Maine lobsterman hold rally

Hundreds of lobstermen, their families, supporters and political figures have rallied urging the federal government to stop proposed rules the fishermen say will decimate their industry. (Ben McCanna/Portland Press Herald via Getty Images / Getty Images)

However, the same judge who struck down the 2014 version of the regulation ruled against the MLA-led coalition in September. The MLA quickly filed an appeal which is currently pending before the U.S. Court of Appeals for the District of Columbia. 

Paul Clement, a former U.S. solicitor general hired to represent the MLA, reiterated to FOX Business that the federal government has "relied on speculation and worst-case scenarios to craft an economically debilitating conservation plan." 

"The agency's error is even worse because the Supreme Court has admonished regulators ‘to avoid needless economic dislocation’ when pursuing environmental objectives," he said.


In addition, Maine's congressional delegation has loudly opposed the Biden administration's decision to move forward with the regulation.

Man holds lobster on boat

Joe Dean, an Iraq war combat veteran, works on his family's lobster boat, on Aug. 7, 2021. (Andrew Lichtenstein/Corbis via Getty Images / Getty Images)

"The Maine delegation is united in our opposition to these misguided rules instituted under President Trump, and we have been aggressively working with the Biden Administration to support Maine’s lobster industry in every way possible," Rep. Chellie Pingree, D-Maine, told FOX Business in a statement. "While these regulations are being fought in the courts, we are pushing the Biden administration to change course."

"We have also secured millions to help Maine’s lobster industry comply with these onerous rules and invest in accurate research about the true cause of right whale deaths so that NOAA can finally point the finger at the real problem," she added.


Rep. Jared Golden, D-Maine, recently said he has personally contributed $10,000 to the lobstermen legal defense funds. He also recently demanded that President Biden "take the time to meet with the Maine lobstermen his administration is currently regulating out of business."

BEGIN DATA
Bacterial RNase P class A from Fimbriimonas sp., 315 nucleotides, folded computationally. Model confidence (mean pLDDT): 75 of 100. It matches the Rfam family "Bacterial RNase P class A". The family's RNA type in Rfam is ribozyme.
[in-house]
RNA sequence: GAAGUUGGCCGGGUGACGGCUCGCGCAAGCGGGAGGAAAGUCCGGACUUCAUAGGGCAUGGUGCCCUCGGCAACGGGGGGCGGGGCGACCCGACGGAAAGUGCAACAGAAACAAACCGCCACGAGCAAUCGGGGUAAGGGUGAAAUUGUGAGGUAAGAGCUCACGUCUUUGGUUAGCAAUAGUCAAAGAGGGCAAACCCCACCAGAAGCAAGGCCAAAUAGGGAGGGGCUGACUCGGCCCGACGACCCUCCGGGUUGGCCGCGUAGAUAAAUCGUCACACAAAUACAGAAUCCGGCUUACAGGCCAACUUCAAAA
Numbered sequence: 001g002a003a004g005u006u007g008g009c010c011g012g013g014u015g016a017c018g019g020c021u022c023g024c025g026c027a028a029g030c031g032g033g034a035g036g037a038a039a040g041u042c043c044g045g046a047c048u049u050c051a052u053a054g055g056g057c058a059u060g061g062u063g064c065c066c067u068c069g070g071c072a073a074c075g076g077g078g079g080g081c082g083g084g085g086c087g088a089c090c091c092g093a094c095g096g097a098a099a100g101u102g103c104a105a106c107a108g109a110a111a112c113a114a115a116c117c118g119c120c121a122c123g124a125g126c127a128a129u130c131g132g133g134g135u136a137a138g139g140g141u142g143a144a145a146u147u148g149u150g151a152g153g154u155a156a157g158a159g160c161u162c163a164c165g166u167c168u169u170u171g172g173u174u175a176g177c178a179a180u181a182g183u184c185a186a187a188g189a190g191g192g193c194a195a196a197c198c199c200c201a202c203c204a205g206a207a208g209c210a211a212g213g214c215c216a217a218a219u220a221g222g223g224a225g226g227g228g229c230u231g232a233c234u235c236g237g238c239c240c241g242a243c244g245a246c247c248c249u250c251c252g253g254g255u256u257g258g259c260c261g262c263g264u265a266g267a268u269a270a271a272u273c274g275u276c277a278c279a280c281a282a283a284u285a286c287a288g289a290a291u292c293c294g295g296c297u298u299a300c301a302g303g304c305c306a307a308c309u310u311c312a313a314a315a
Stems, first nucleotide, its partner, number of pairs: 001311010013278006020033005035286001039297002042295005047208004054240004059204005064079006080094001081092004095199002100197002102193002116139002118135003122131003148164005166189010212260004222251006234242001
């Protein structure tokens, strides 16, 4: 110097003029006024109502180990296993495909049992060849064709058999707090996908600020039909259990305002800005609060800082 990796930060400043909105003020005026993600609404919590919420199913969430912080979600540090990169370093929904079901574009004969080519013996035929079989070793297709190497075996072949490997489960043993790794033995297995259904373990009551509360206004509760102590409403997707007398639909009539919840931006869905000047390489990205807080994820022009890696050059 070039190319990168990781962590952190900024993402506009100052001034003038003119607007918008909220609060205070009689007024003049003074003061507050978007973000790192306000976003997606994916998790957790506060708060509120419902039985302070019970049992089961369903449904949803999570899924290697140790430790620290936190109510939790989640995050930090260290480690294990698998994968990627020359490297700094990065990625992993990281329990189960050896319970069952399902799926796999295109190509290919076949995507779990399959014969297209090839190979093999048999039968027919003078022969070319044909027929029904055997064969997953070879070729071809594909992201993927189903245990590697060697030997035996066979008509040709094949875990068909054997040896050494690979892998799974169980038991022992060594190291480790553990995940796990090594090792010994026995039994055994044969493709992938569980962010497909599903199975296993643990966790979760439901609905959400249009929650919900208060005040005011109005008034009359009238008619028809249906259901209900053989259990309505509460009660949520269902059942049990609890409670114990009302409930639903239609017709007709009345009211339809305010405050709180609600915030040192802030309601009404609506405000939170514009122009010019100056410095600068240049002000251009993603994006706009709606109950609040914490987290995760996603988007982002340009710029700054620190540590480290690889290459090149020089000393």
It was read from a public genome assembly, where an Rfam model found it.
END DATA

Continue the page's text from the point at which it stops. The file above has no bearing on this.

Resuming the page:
Golden, Pingree, Gov. Mills and Sen. Susan Collins, R-Maine, also attended a NOAA town hall in October along with about 200 people to directly voice concerns to federal officials, the Portland Press Herald reported. One lobsterman in attendance said the regulation was "absolutely ludicrous" and would destroy the economy.


"From the very beginning, the Maine Delegation has been united in steadfastly opposing NOAA’s onerous regulations that will not meaningfully protect right whales but will threaten the livelihood of hardworking Mainers," Collins told FOX Business. "In addition to joining my colleagues in sending multiple letters to the Administration, I have raised this issue directly with Commerce Secretary Raimondo and former Commerce Secretary Ross in four separate hearings, and I have had numerous conversations with agency and White House officials as well." 

"The Maine Delegation has repeatedly urged NOAA to reverse course and follow the data, which show that the Maine lobster industry has never been directly linked to a right whale death," Collins said. "Last week, all four members of Maine’s Congressional Delegation met with Governor Mills, the Maine DMR Commissioner, and the Executive Director of the Maine Lobstermen’s Association to strategize on the next actions that we can take to protect our iconic industry and the thousands of Maine jobs it supports."

"We will continue to urge the Administration to follow the science and acknowledge the reality in the Gulf of Maine."